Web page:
A high GI carbohydrate supplement combined with the post-workout window of opportunity will give immediate rise to blood glucose levels and cause a state of hyperglycemia. This will force an increase in the production of insulin! In other words high GI carbohydrates will lay the smack down on cortisol production.
    The newly increased quantity of insulin in the blood will drive much needed glucose and amino acids through the receptor sites in the muscle cell at an increased rate.
    These elevated stages of blood glucose will begin causing further secretions of Growth Hormone, the key hormone responsible for producing Insulin Growth factor.
    Why high GI carbohydrates? Increased absorption rates, and an abruptly induced insulin burst. The faster you can get glucose into your bloodstream and muscles, the less protein destroyed and the more glycogen stored.
    This is the one time of the day when you want to stay clear of low GI carbohydrate sources. Complex and fibrous carbs simply take way too long to digest and will not give optimal insulin release to offset muscle catabolism.


    You also want to stay far away from any fat and fructose sources post-workout. Fructose will not replenish muscle glycogen but rather will replenish liver glycogen. Fat severely delays digestion because it metabolically requires so many more processes to break down.
    Another vital key to post-workout nutrition is insulin sensitivity. Creating stronger insulin sensitivity is the primary way to get the most out of your post-workout high GI carbohydrate intake.


    Only certain types of carbohydrates will replenish muscle glycogen in the manner in which we seek. These are carbohydrates in the form of glucose and dextrose.




    The basis of our high GI carbohydrates (post-workout) should come from sources that register high on the glycemic index. Dextrose or Maltodextrin are the two sources of high GI carbohydrates that are to be ingested post-exercise in equal 50/50 proportions.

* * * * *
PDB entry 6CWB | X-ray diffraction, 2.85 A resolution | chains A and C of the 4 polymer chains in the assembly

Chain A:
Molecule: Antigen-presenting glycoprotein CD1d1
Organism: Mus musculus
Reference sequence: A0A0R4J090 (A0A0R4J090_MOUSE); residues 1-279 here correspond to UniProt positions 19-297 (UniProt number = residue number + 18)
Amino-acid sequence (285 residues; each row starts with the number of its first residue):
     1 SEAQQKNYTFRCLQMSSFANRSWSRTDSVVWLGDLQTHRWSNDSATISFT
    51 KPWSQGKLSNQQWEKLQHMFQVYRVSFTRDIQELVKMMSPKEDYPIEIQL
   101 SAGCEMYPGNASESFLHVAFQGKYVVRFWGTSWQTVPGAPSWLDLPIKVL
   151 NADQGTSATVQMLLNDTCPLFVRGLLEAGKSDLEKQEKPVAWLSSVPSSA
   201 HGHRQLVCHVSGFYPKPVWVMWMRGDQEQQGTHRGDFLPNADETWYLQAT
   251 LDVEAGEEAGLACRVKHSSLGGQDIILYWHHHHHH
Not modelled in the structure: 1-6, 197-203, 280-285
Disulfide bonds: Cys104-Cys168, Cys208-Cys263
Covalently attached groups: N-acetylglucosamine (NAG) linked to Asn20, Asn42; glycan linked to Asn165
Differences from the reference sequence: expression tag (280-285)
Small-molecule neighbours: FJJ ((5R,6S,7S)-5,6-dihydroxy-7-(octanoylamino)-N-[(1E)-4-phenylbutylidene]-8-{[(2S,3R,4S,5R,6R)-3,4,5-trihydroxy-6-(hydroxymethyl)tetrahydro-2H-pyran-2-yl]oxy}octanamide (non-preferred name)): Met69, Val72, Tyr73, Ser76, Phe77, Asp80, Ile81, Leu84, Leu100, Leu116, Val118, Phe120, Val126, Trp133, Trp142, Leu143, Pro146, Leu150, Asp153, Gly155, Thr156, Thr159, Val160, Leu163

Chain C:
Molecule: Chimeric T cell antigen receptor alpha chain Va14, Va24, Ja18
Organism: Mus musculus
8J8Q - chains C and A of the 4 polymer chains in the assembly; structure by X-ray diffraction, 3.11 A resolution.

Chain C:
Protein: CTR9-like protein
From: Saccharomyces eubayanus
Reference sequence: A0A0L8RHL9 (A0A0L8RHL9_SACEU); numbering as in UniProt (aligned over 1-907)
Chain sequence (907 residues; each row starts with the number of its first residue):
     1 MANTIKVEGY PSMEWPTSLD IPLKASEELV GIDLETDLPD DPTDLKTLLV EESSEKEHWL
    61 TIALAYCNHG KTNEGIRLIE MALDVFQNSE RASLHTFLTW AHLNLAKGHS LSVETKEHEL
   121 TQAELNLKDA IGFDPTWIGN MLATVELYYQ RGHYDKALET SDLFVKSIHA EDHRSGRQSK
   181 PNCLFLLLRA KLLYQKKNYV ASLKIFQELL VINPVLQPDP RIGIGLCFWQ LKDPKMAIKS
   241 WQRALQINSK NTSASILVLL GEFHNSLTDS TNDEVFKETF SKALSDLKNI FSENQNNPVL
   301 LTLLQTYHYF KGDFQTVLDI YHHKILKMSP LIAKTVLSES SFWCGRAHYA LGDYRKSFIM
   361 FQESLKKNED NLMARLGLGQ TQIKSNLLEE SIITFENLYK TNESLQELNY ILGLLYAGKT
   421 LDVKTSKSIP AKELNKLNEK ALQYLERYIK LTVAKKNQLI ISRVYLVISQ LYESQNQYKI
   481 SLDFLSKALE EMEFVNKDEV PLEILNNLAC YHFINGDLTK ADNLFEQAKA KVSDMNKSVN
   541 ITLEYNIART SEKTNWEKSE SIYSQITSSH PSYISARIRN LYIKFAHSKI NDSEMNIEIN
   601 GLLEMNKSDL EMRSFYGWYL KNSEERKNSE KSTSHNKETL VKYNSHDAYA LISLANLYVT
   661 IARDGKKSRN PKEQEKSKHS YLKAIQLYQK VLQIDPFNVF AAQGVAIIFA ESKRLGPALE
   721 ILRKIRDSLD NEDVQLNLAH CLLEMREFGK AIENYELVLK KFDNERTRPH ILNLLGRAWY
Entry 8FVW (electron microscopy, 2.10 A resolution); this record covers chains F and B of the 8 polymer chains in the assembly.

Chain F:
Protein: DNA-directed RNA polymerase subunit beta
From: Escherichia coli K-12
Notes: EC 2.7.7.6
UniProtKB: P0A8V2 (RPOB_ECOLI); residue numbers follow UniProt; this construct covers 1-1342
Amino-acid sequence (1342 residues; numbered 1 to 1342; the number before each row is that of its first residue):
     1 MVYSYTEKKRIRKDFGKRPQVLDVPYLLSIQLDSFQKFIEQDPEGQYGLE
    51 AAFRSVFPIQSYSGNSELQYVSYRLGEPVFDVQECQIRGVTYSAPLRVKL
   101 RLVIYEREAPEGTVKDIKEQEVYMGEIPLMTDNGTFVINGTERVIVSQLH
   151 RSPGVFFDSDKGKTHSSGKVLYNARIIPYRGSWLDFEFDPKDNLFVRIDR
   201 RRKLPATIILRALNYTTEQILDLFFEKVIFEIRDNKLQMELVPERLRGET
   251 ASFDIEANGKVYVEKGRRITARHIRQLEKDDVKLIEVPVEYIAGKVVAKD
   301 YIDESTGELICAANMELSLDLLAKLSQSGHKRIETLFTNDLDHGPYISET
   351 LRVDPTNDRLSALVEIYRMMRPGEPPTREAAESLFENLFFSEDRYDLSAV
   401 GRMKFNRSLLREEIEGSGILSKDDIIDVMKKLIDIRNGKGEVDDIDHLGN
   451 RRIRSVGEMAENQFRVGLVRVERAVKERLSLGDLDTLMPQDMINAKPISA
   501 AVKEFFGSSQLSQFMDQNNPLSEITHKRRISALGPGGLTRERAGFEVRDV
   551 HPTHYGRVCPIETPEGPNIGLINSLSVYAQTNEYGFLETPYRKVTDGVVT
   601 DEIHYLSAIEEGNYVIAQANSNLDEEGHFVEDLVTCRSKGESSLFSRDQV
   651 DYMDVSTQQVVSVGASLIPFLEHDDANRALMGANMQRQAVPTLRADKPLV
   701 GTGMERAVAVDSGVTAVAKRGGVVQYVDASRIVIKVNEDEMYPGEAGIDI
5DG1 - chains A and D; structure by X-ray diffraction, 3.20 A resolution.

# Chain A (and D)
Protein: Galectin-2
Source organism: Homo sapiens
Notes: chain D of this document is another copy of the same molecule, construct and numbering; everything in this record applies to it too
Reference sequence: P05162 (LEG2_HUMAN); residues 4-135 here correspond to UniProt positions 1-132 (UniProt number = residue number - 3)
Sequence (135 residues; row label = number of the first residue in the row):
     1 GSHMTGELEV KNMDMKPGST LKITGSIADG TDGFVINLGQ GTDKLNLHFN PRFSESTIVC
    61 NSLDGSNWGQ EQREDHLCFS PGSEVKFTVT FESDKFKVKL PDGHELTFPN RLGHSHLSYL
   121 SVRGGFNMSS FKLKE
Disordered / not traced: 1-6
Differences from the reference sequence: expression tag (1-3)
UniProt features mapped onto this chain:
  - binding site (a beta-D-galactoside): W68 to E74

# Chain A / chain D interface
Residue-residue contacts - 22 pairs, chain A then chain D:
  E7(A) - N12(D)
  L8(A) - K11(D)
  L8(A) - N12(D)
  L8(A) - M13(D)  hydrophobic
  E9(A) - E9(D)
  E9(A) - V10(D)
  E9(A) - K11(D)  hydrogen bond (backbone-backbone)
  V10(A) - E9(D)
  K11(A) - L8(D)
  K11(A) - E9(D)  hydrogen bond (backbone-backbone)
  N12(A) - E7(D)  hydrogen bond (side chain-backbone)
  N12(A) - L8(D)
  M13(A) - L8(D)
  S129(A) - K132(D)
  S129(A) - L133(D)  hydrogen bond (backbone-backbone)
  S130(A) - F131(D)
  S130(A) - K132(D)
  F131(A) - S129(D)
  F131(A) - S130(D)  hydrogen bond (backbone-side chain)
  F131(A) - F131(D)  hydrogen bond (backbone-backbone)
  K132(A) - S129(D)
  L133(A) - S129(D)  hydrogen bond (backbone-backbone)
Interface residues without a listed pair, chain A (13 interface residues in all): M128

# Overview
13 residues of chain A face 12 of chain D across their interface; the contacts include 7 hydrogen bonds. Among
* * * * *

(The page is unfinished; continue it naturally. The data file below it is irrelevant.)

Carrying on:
Taken from: http://www.abcbodybuilding.com/windowofopportunity.php
     
  13. Ceaze

    Ceaze https://hearthis.at/DoYouEvenUplift Moderator

    Joined:
    Jun 4, 2000
    Messages:
    64,990
    Likes Received:
    690
    abcbodybuilding isn't a credible source
     
  14. jared_IRL

    jared_IRL OT Supporter

    Joined:
    Feb 12, 2006
    Messages:
    17,726
    Likes Received:
    51
    No?

    I was a member there back in the day, but there was a lot of BS going around, so I bailed.

    But I always figured their scientific info was pretty close to spot on.

    Is what I posted in regards to Insulin wrong?
     
  15. Ceaze

    Ceaze https://hearthis.at/DoYouEvenUplift Moderator

    Joined:
    Jun 4, 2000
    Messages:
    64,990
    Likes Received:
    690
    the part about GH is wrong
     
  16. DatacomGuy

    DatacomGuy is moving to Canada

    Joined:
    Oct 14, 2002
    Messages:
    16,546
    Likes Received:
    0
    Location:
    Tampa, FL
    Cookie? Is that really the best suggestion?

    I have always eaten a banana or a slice of wheat bread..
     
  17. Genghis.Tron

    Genghis.Tron New Member

    Joined:
    Oct 14, 2002
    Messages:
    5,188
    Likes Received:
    0
    Location:
    Great White North
    Not, it's not the best suggestion, but if you were to eat a cookie or any type of processed sugary food, PWO would be the best time to take it since it would minimize the negative effects ("minimize" doesn't mean that it's the best option...) It's the best time to take carbs and high GI foods are perfect after a workout but eating clean (a banana for example) is always a better option.
     
  18. DatacomGuy

    DatacomGuy is moving to Canada

    Joined:
    Oct 14, 2002
    Messages:
    16,546
    Likes Received:
    0
    Location:
    Tampa, FL
  19. jared_IRL

    jared_IRL OT Supporter

    Joined:
    Feb 12, 2006
    Messages:
    17,726
    Likes Received:
    51
    a cookie? Wheat bread?

    are you guys serious?

    Please read the info I posted above. Even if there are some small discrepencies that Ceaze noticed, the idea is right, and the principles are solid.

    Speaking of those discrepencies, Ceaze, could you clear something up for me...

    What's wrong with the GH statements?

    Are you saying that GH levels don't drop post workout? Or that elevated blood glucose doesn't increase GH levels, or that GH doesn't aid in producing IGF.

    I'm trying to do some research, but everything I come across backs up all three of these statements...

    Also, any input on the post workout meals some of these guys are eating? Wheat bread? Cookies?
     
  20. Genghis.Tron

    Genghis.Tron New Member

    Joined:
    Oct 14, 2002
    Messages:
    5,188
    Likes Received:
    0
    Location:
    Great White North